CEE 417 - Environmental Microbiology (also EEB 419/GEO 417) Fall

CEE 424 - Introductory Seismology (also ENE 425/GEO 424) Spring SEN

CEE 455 - Optical and Photonic Systems for Environmental Sensing (also ECE 455/MAE 455/MSE 455) Spring

CEE 460 - Risk Analysis Spring QCR

Fundamentals of probabilistic risk analysis. Stochastic modeling of hazards. Estimation of extremes. Vulnerability modeling of natural and built environment. Evaluation of failure chances and consequences. Reliability analysis. Decision analysis and risk management. Case studies involving natural hazards, including earthquakes, extreme wind, rainfall flooding, storm surge, hurricanes, and climate change, and their induced damage and economic losses. Not open to freshmen. Prerequisites: Basic probability and statistics course. N. Lin

CEE 461 - Design of Large-Scale Structures: Buildings Spring SEN

This course will focus on the structural design of buildings and is open to students of engineering and of architecture who meet the prerequisites. The course will culminate in a major building design project incorporating knowledge and skills acquired in earlier course work. Structural design is considered from concept development to the completion of detailed design while incorporating appropriate engineering standards and multiple realistic constraints. Open to Seniors Only. Prerequisites: both CEE 312 and CEE 366, or permission from the instructor. R. Garlock

CEE 462 - Design of Large-Scale Structures: Bridges Not offered this year SEN

The design of bridges is considered from the conceptual phase up to the final design phase. The following issues are addressed in this course: types of bridges, design codes, computer modeling of bridges, seismic analysis and design, seismic retrofit design, inspection, maintenance and rehabilitation of bridges, movable bridges, bridge aerodynamics, organization of a typical engineering firm, marketing for engineering work. Several computer codes are used in this course. Prerequisite: CEE 366 or CEE 361, or instructor's permission. Staff

CEE 463 - A Social and Multi-Dimensional Exploration of Structures (also LAS 463) Not offered this year

The class has pedagogical objectives related to the spatial relations of dimensions and time (sustainability and society). It develops the students' skills in drawing, model making, writing, oral communication, and advanced engineering analysis. The course is focused on a study of one theme that changes every year. Within each theme engineering calculations of designs will be made through advanced analyses. The social context will be studied, a site visit will be made during break week, models of a few significant works will be created and placed on display as part of a small exhibition. Prerequisites: CEE205 and CEE312 M. Garlock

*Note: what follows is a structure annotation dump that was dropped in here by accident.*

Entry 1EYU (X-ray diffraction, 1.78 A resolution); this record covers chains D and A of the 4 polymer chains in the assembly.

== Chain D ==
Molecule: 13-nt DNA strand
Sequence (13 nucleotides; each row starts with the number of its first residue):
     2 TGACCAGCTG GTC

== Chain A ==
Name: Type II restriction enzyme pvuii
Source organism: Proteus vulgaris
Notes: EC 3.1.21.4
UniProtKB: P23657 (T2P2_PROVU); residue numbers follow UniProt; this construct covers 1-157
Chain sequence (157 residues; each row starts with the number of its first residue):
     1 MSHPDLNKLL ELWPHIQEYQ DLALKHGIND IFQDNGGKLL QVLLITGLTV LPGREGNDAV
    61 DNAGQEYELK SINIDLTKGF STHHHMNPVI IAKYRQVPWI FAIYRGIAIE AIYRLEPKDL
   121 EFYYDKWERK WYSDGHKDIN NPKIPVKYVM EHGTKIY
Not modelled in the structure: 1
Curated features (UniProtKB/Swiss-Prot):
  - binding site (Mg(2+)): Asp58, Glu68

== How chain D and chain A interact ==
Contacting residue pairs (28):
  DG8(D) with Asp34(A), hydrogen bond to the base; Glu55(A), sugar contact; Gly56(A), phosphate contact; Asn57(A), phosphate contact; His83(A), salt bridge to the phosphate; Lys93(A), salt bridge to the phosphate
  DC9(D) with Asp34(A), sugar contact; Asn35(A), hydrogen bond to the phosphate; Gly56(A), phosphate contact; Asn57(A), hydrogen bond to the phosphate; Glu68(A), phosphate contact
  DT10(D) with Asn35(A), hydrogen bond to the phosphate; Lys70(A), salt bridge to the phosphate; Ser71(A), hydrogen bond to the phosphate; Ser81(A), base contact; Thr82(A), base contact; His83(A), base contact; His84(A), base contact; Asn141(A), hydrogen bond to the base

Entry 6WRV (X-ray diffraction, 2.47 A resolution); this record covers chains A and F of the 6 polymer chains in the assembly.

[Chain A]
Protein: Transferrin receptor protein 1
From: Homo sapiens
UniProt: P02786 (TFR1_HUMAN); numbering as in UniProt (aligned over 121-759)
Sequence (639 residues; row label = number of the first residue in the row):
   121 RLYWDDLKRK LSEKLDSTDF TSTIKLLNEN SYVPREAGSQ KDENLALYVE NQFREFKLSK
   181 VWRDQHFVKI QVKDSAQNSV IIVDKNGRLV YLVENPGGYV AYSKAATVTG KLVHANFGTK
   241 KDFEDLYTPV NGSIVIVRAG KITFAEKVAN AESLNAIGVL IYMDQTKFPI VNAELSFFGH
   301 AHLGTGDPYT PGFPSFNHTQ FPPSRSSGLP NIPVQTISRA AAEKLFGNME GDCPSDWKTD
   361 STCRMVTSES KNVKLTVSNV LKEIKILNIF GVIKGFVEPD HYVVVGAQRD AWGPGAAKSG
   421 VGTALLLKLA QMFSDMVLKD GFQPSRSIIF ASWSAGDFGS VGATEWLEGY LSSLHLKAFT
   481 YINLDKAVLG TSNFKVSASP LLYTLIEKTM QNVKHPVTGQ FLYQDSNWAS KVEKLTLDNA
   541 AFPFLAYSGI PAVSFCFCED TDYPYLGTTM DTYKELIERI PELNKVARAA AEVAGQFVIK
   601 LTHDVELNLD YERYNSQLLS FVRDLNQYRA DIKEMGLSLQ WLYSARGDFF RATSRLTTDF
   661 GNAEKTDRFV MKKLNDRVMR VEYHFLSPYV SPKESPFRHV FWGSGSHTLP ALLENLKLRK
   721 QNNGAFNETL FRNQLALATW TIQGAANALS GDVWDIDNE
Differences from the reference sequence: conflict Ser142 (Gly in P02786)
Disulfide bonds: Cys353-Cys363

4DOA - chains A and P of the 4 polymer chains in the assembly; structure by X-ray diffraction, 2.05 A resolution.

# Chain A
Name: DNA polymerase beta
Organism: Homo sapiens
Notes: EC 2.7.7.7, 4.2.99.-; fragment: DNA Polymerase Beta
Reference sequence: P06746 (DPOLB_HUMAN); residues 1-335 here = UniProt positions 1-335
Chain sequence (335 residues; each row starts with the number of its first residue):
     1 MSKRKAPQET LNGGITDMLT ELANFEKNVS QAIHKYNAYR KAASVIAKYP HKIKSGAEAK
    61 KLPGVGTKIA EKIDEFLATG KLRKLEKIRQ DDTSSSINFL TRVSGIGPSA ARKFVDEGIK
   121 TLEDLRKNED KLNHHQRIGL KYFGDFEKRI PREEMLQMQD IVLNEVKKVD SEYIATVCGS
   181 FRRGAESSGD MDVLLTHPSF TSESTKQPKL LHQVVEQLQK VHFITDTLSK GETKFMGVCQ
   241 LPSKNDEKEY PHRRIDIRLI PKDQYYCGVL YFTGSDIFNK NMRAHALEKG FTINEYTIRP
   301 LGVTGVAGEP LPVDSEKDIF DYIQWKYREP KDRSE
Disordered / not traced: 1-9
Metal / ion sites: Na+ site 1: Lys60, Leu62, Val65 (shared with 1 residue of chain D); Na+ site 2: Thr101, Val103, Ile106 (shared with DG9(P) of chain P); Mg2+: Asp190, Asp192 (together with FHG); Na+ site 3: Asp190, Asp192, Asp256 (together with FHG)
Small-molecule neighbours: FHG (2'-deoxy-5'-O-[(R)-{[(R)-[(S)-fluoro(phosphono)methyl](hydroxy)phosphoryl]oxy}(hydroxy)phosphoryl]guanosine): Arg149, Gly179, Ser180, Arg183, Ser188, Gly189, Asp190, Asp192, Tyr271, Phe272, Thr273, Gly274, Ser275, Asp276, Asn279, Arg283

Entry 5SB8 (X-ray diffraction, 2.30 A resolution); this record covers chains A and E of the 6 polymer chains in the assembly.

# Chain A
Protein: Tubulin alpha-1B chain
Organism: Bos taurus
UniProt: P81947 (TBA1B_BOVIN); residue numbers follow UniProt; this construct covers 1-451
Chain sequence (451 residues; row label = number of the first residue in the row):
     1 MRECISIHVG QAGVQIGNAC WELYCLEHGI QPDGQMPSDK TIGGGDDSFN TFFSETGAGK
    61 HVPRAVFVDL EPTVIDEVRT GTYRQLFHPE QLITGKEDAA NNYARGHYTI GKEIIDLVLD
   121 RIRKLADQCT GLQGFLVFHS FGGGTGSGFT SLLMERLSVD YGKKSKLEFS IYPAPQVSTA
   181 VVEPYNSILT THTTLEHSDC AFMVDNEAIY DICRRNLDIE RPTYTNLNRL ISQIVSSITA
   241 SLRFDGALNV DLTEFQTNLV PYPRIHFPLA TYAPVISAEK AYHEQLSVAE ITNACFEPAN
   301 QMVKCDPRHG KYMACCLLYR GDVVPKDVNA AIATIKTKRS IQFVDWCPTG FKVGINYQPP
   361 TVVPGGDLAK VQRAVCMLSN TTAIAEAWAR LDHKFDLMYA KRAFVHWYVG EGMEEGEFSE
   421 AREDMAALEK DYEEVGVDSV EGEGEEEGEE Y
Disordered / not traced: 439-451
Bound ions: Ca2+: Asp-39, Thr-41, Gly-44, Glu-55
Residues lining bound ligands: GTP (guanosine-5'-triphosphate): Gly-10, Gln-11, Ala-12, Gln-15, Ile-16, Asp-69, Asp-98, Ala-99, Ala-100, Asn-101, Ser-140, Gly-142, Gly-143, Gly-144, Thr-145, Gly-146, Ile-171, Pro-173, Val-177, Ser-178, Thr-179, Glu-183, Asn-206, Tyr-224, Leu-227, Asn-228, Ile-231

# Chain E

CEE 467 - Design and Behavior of Steel Structures Fall

Topics in the design and analysis of steel structures are covered such as geometric properties and stresses of built-up shapes, columns, beams, and tension members. Prerequisites: CEE205 and CEE312. M. Garlock

CEE 471 - Introduction to Water Pollution Technology (also GEO 471/URB 471) Fall SEN

An introduction to the science of water quality management and pollution control in natural systems; fundamentals of biological and chemical transformations in natural waters; identification of sources of pollution; water and wastewater treatment methods; fundamentals of water quality modeling. Two lectures, field trips. Open to juniors and seniors, and graduate students only. Prerequisites: Student should have some background in chemistry and an interest in water pollution problems. P. Jaffé

CEE 472 - Hydrometeorology and Remote Sensing Not offered this year SEN

The structure and evolution of precipitation systems are examined, including the dynamical and microphysical processes that control the spatial and temporal distribution of precipitation. The fundamentals of remote sensing of aerosols, clouds and precipitation are introduced. Related topics in hydrology and hydraulics are covered. Two lectures. Not Open to First Year Undergraduates. Staff

CEE 474 - Special Topics in Civil and Environmental Engineering (also ENV 474) Fall SEN

This course examines how cities modify their environment, with a focus on the grand urban challenges of the 21st century related to climate, water, and pollution. It starts with an introduction to the challenge of urbanization and how the population and size of cities can be quantified and modeled. We then examine heat, air and water flow in cities, focusing on how they induce urban heat islands, exacerbate floods, modify power consumption, and reduce thermal comfort. We conclude the course with an examination of how buildings and cities can be designed to be more sustainable and sensitive to their climate. Not open to freshmen. Two lectures. G. Villarini

CEE 477 - Engineering Design for Sustainable Development (also ENE 477) Spring SEN

This course will focus on the sustainable design of urban water infrastructure. Students will learn the principals of biological wastewater modelling and use software packages and other design tools for design and upgrading existing water/wastewater treatment systems, including new processes that incorporate energy and resource recovery. The projects are considered from concept development to detailed design with special considerations on sustainability and resilience. Prerequisite: CEE 207 and CEE471 or equivalent with instructor's permission. Open to Seniors and Graduate students only. R. Kingsbury

CEE 478 - Senior Thesis Fall/Spring

A formal report on research involving analysis, synthesis, and design, directed toward improved understanding and resolution of a significant problem in civil and environmental engineering. The research is conducted under the supervision of a faculty member, and the thesis is defended by the student at a public examination before a faculty committee. The senior thesis is equivalent to a year-long study and is recorded as a double course in the spring. I. Bourg